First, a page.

When I am listening to my eating disorder I not only forget to appreciate my body but I forget to appreciate everything else in life too.  Once I let go of the appreciation for my body I begin to let go of appreciation for my family, my home, my faith, and everything in between.  Therefore beginning a downward spiral into isolation, self-loathing, and defeat.  Perhaps you have felt similarly when you are beating yourself up over your appearance or not doing something as “perfectly” as you would like.

The realization I was not channeling an attitude of gratitude hit me like a ton of bricks when I was looking at a photo of Princess Kate.  Of course the Duchess of Cambridge looked perfectly poised and stunning after just giving birth to her daughter and it began the cycle of negativity for me.  “You couldn’t look that good if you tried.  She doesn’t even look like she had a baby and you still look pregnant.”  At first I blindly accepted the eating disordered abuse and began to beat myself up over my post-baby body until I thought about how Princess Kate might feel.  I don’t know about other mothers out there, but after I had Vivienne all I wanted were my yoga pants, a sports bra, and a comfy (but still cute) shirt.  Perhaps that is all Princess Kate wants too but given her position she is expected to hold herself to a higher standard.  Thus, my first aspect of gratitude!  Thank goodness I can wear what I want without fear of being judged (internationally!) for my clothing choice.  If I want to wear yoga pants, I am going to wear yoga pants and no one can stop me.  No, my body doesn’t look like Princess Kate but I am also not Princess Kate.  I am Lane.  No one else looks like me and no one else gets to be me.   

My body is unique.  Everything from my body’s shape and size to the shade of blue in my eyes, is unique to me.  I am beautiful.  God made me beautiful, and you know what, He made you beautiful too. He didn’t make you beautiful like Princess Kate, Beyoncé, or anyone else; He made you beautiful like you.  Embrace it.  Acknowledge it.  Believe it.  But most of all, be grateful for it.  Our world would be pretty boring if we all looked exactly alike or even if we all just had the same color hair.  Diversity is what makes us beautiful.   I am grateful for my friends of all sizes and ethnicities because they color the world beautiful.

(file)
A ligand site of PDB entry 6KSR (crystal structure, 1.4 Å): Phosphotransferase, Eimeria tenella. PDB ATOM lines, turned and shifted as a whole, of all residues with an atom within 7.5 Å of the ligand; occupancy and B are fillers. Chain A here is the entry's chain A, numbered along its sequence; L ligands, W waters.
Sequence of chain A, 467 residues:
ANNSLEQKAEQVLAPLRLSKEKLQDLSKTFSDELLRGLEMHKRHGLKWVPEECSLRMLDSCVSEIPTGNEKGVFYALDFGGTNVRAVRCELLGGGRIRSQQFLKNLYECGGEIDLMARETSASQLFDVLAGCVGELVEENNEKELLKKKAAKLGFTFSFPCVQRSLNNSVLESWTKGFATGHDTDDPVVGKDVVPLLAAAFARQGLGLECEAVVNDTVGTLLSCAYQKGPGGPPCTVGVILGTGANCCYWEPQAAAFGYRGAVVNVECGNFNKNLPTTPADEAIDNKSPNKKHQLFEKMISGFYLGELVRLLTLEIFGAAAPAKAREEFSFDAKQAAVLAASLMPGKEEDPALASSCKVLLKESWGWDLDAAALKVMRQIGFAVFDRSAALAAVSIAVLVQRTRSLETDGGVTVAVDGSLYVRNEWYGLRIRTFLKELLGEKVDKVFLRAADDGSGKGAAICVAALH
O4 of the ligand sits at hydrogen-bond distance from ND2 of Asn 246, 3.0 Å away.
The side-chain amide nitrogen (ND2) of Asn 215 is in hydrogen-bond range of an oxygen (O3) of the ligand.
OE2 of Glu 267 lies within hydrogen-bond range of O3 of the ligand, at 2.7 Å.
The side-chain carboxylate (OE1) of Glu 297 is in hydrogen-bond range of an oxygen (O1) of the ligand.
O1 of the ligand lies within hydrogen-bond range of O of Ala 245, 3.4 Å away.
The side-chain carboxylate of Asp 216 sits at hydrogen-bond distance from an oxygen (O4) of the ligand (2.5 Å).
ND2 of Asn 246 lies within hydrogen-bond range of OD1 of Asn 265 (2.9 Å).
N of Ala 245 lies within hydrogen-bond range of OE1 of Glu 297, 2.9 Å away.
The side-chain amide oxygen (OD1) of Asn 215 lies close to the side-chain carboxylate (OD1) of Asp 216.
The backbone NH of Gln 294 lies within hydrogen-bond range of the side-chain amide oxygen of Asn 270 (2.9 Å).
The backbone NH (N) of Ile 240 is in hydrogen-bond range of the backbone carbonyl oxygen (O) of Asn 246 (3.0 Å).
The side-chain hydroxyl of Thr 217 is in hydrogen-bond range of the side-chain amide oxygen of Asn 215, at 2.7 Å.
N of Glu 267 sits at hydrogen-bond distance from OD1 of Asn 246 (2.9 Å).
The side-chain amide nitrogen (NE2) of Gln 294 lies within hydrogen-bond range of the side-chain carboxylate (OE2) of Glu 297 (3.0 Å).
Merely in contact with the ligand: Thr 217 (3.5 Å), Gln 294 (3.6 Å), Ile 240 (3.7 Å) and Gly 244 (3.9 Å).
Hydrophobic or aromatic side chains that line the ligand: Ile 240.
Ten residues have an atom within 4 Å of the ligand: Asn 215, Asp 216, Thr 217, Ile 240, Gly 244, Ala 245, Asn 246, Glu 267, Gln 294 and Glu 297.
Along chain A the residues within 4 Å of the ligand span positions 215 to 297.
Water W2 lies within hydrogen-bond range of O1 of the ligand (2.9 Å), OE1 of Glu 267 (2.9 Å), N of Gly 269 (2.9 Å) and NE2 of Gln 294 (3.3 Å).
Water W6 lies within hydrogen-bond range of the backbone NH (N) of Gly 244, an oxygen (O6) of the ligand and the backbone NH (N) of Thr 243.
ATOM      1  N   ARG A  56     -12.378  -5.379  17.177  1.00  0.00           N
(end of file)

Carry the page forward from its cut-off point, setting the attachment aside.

Once I began to feel gratitude for my body and my beauty, my mood brightened and I began to feel gratitude for many more things.  The day was wonderful, spent with my precious daughter and a good Army friend.  As much as I despise mowing the lawn and weeding the flower beds, I am grateful for the home God has provided.  Even listing my gratitude now, makes me smile to realize how truly blessed I am.  The gratitude is enough to gloss over the rough water I have had with my eating disorder and build a bridge toward a stronger recovery.

I leave you tonight with another phrase I often use:

Life is not 100 percent and neither is recovery; it is a process and it is not perfect

Even if you aren’t in recovery, this phrase might be worth remembering when you aren’t feeling particularly grateful for where you are in life or how you think you look.  I challenge you to remember life isn’t perfect but it is a beautiful process.  Grab the attitude of gratitude and focus on the many blessings around you to build your own bridge over rough waters.

With Body Love,
Lane